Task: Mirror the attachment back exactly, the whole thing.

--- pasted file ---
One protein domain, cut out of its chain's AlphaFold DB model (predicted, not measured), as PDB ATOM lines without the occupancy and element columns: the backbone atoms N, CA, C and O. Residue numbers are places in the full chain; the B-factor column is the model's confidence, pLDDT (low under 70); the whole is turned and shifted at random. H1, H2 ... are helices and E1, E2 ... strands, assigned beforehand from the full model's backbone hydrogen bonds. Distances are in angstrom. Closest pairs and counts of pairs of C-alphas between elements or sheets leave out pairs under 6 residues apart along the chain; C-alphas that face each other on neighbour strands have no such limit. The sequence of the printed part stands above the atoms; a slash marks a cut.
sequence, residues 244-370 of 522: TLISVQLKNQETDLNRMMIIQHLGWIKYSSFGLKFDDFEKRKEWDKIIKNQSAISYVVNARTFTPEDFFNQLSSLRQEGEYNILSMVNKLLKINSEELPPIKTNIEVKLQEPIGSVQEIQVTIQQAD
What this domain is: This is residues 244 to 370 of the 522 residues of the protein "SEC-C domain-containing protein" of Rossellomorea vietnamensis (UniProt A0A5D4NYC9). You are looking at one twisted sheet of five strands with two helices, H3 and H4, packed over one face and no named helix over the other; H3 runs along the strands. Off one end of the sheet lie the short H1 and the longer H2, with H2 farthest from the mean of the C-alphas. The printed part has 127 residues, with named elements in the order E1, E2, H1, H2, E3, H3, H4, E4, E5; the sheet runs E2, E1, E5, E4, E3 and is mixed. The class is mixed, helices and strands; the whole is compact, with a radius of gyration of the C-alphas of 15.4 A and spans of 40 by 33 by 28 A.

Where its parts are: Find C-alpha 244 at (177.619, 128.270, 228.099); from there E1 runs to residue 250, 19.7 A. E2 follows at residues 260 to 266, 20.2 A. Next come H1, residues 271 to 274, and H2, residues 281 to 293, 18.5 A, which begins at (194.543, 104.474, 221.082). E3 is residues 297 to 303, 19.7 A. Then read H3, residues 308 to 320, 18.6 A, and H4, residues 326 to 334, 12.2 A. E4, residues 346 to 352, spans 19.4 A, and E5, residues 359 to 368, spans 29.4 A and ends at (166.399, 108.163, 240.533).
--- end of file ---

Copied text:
One protein domain, cut out of its chain's AlphaFold DB model (predicted, not measured), as PDB ATOM lines without the occupancy and element columns: the backbone atoms N, CA, C and O. Residue numbers are places in the full chain; the B-factor column is the model's confidence, pLDDT (low under 70); the whole is turned and shifted at random. H1, H2 ... are helices and E1, E2 ... strands, assigned beforehand from the full model's backbone hydrogen bonds. Distances are in angstrom. Closest pairs and counts of pairs of C-alphas between elements or sheets leave out pairs under 6 residues apart along the chain; C-alphas that face each other on neighbour strands have no such limit. The sequence of the printed part stands above the atoms; a slash marks a cut.
sequence, residues 244-370 of 522: TLISVQLKNQETDLNRMMIIQHLGWIKYSSFGLKFDDFEKRKEWDKIIKNQSAISYVVNARTFTPEDFFNQLSSLRQEGEYNILSMVNKLLKINSEELPPIKTNIEVKLQEPIGSVQEIQVTIQQAD
What this domain is: This is residues 244 to 370 of the 522 residues of the protein "SEC-C domain-containing protein" of Rossellomorea vietnamensis (UniProt A0A5D4NYC9). You are looking at one twisted sheet of five strands with two helices, H3 and H4, packed over one face and no named helix over the other; H3 runs along the strands. Off one end of the sheet lie the short H1 and the longer H2, with H2 farthest from the mean of the C-alphas. The printed part has 127 residues, with named elements in the order E1, E2, H1, H2, E3, H3, H4, E4, E5; the sheet runs E2, E1, E5, E4, E3 and is mixed. The class is mixed, helices and strands; the whole is compact, with a radius of gyration of the C-alphas of 15.4 A and spans of 40 by 33 by 28 A.

Where its parts are: Find C-alpha 244 at (177.619, 128.270, 228.099); from there E1 runs to residue 250, 19.7 A. E2 follows at residues 260 to 266, 20.2 A. Next come H1, residues 271 to 274, and H2, residues 281 to 293, 18.5 A, which begins at (194.543, 104.474, 221.082). E3 is residues 297 to 303, 19.7 A. Then read H3, residues 308 to 320, 18.6 A, and H4, residues 326 to 334, 12.2 A. E4, residues 346 to 352, spans 19.4 A, and E5, residues 359 to 368, spans 29.4 A and ends at (166.399, 108.163, 240.533).